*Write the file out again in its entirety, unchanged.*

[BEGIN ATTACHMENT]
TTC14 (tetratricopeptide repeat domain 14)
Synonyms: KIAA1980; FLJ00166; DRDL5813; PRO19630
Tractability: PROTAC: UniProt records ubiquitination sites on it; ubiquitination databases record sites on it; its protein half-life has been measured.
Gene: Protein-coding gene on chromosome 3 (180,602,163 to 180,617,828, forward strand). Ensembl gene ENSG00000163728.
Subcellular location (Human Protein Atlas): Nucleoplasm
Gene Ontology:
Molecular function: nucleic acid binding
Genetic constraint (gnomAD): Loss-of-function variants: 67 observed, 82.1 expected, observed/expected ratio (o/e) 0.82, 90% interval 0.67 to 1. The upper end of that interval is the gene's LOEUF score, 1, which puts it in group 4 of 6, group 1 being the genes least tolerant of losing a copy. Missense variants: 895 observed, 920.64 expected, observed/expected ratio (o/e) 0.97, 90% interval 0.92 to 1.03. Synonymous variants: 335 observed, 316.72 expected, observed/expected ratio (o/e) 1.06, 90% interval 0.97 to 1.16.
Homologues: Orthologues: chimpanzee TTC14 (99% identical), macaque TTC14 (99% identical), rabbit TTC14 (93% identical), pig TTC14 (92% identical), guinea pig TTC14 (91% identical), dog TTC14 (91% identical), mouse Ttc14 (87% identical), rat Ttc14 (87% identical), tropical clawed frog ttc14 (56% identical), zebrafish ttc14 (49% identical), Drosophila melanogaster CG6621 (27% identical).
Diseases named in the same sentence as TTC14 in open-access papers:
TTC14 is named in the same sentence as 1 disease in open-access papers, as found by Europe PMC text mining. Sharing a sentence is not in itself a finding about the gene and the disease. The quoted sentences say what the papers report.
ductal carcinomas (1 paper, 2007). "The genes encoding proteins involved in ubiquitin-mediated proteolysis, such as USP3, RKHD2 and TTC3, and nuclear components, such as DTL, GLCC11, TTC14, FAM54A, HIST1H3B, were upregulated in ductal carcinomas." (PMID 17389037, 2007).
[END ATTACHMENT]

TTC14 (tetratricopeptide repeat domain 14)
Synonyms: KIAA1980; FLJ00166; DRDL5813; PRO19630
Tractability: PROTAC: UniProt records ubiquitination sites on it; ubiquitination databases record sites on it; its protein half-life has been measured.
Gene: Protein-coding gene on chromosome 3 (180,602,163 to 180,617,828, forward strand). Ensembl gene ENSG00000163728.
Subcellular location (Human Protein Atlas): Nucleoplasm
Gene Ontology:
Molecular function: nucleic acid binding
Genetic constraint (gnomAD): Loss-of-function variants: 67 observed, 82.1 expected, observed/expected ratio (o/e) 0.82, 90% interval 0.67 to 1. The upper end of that interval is the gene's LOEUF score, 1, which puts it in group 4 of 6, group 1 being the genes least tolerant of losing a copy. Missense variants: 895 observed, 920.64 expected, observed/expected ratio (o/e) 0.97, 90% interval 0.92 to 1.03. Synonymous variants: 335 observed, 316.72 expected, observed/expected ratio (o/e) 1.06, 90% interval 0.97 to 1.16.
Homologues: Orthologues: chimpanzee TTC14 (99% identical), macaque TTC14 (99% identical), rabbit TTC14 (93% identical), pig TTC14 (92% identical), guinea pig TTC14 (91% identical), dog TTC14 (91% identical), mouse Ttc14 (87% identical), rat Ttc14 (87% identical), tropical clawed frog ttc14 (56% identical), zebrafish ttc14 (49% identical), Drosophila melanogaster CG6621 (27% identical).
Diseases named in the same sentence as TTC14 in open-access papers:
TTC14 is named in the same sentence as 1 disease in open-access papers, as found by Europe PMC text mining. Sharing a sentence is not in itself a finding about the gene and the disease. The quoted sentences say what the papers report.
ductal carcinomas (1 paper, 2007). "The genes encoding proteins involved in ubiquitin-mediated proteolysis, such as USP3, RKHD2 and TTC3, and nuclear components, such as DTL, GLCC11, TTC14, FAM54A, HIST1H3B, were upregulated in ductal carcinomas." (PMID 17389037, 2007).